While the business of carmakers is, well, to make cars, it is also in their interest to ensure that the environment their products are used in will be safe for all – pedestrians, motorcyclists, cyclists, etc. For this reason, the companies also spend some of their R&D time and money developing systems and technology that can be used in public areas to increase road safety and reduce accidents.

Honda, for example, has developed Smart Intersection technology for vehicle-to-everything (V2X) communication which is designed to reduce traffic collisions at roadway intersections, one of the first such deployments of V2X technology in a real-world setting.

Developed in partnership with the City of Marysville in the USA as part of the 33 Smart Mobility Corridor project, the pilot project seeks to address the limitations of on-board vehicle sensors in addressing traffic collisions at roadway intersections.

The Smart Intersection technology, utilizing Honda’s proprietary object recognition software in conjunction with intersection-mounted cameras and V2X communications, allows cars to virtually ‘see through’ and around buildings and walls in virtually all weather conditions to help identify and alert drivers to otherwise hidden hazards.

“Honda believes that V2X technology is an essential component of a smarter and safer transportation ecosystem and can play a role in our dream for a zero-collision society,” said Ted Klaus, Vice-President of Strategic Research at Honda R&D Americas, Inc. “By partnering with the City of Marysville and the State of Ohio, we believe this research will give us a better understanding of how V2X technologies can be further advanced and most effectively deployed for the benefit of all road-users.”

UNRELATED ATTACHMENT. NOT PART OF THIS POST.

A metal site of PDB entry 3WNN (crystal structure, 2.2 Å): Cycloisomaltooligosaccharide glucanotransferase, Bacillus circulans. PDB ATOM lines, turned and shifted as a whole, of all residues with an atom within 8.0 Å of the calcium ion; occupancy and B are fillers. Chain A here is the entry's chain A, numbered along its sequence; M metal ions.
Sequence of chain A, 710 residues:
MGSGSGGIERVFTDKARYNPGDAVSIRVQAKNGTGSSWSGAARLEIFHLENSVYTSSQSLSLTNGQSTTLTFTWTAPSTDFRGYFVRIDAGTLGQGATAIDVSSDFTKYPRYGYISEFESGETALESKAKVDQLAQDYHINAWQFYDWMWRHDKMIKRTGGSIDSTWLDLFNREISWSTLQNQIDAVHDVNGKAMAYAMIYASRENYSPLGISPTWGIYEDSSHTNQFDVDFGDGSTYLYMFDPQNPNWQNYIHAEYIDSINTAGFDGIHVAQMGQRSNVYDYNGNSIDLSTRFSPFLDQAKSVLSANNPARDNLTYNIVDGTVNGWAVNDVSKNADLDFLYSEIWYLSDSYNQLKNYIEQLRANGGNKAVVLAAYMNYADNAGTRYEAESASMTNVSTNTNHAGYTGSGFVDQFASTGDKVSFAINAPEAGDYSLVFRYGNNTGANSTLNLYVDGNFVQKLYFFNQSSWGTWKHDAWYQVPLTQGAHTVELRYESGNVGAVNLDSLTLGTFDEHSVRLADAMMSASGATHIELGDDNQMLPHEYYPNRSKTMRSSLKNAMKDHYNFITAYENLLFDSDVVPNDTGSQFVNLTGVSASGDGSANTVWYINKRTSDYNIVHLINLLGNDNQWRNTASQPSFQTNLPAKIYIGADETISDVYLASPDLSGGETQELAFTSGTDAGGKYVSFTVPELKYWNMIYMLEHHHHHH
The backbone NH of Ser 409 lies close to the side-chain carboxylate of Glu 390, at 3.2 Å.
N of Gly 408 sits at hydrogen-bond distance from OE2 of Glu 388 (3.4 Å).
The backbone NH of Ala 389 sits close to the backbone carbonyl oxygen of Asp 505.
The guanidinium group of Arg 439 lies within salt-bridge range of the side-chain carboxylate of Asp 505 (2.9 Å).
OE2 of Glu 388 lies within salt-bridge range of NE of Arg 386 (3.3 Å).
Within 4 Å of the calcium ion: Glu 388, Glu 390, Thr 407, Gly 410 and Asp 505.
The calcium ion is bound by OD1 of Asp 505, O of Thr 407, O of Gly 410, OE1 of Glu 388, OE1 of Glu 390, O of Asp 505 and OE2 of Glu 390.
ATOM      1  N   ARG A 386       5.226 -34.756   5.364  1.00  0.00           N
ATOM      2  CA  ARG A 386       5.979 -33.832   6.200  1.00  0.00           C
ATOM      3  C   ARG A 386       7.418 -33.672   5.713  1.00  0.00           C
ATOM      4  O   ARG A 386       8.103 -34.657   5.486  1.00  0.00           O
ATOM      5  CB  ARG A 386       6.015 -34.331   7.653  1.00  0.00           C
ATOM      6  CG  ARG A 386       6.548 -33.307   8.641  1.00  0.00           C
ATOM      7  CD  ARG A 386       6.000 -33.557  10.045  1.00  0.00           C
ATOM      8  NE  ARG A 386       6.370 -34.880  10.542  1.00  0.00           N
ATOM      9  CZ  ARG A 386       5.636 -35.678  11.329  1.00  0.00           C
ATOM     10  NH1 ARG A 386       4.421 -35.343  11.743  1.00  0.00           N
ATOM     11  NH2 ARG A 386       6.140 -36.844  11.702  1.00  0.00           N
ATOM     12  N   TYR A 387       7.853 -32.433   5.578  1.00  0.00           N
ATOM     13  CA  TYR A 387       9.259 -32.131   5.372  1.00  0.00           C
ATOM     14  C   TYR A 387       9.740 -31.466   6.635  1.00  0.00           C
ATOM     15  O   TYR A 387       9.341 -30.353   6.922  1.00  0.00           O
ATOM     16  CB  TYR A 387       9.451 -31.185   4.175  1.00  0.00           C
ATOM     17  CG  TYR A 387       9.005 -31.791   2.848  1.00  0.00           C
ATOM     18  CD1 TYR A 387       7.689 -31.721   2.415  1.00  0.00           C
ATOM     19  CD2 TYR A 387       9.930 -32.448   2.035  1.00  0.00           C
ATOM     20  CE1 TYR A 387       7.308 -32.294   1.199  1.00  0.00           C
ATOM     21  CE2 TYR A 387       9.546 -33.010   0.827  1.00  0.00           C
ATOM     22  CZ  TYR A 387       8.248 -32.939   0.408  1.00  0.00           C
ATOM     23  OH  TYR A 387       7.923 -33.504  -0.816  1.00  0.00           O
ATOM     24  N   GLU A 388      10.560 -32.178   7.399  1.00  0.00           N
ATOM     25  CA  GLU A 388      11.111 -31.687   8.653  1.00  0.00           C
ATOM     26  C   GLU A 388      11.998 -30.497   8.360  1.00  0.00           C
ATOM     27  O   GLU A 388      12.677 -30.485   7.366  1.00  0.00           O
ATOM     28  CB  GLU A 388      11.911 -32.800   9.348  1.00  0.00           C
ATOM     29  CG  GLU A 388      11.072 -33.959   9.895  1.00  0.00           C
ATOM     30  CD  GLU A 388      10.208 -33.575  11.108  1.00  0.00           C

Four cameras mounted above the traffic lights at each corner of the intersection capture bird’s-eye-view video of surrounding vehicles and pedestrian traffic out to a 90-metre range. Honda’s proprietary image processing software then creates a 360-degree image of the intersection that classifies vehicles and other moving objects, such as pedestrians, motorcycles and emergency vehicles, and broadcasts pertinent information to surrounding vehicles via a dedicated short-range communication signal.

Each connected vehicle’s on-board computer decodes the information and, when necessary, provides both visible and audible alerts to the driver, intelligently supporting them to take corrective action to avoid a potential collision.

Smart Intersection technology is in support of Honda’s pursuit of a zero-collision society. This has already brought forth advanced technologies such as the Honda Sensing, an advanced suite of driver-assist safety technologies.

These technologies can significantly reduce the likelihood or severity of a collision and also serve as a bridge to highly automated vehicles of the future. Honda is targeting 2020 for the deployment of vehicles with highly automated highway driving capability and 2025 for the technological achievement of SAE Level 4 automated vehicles for personal use.

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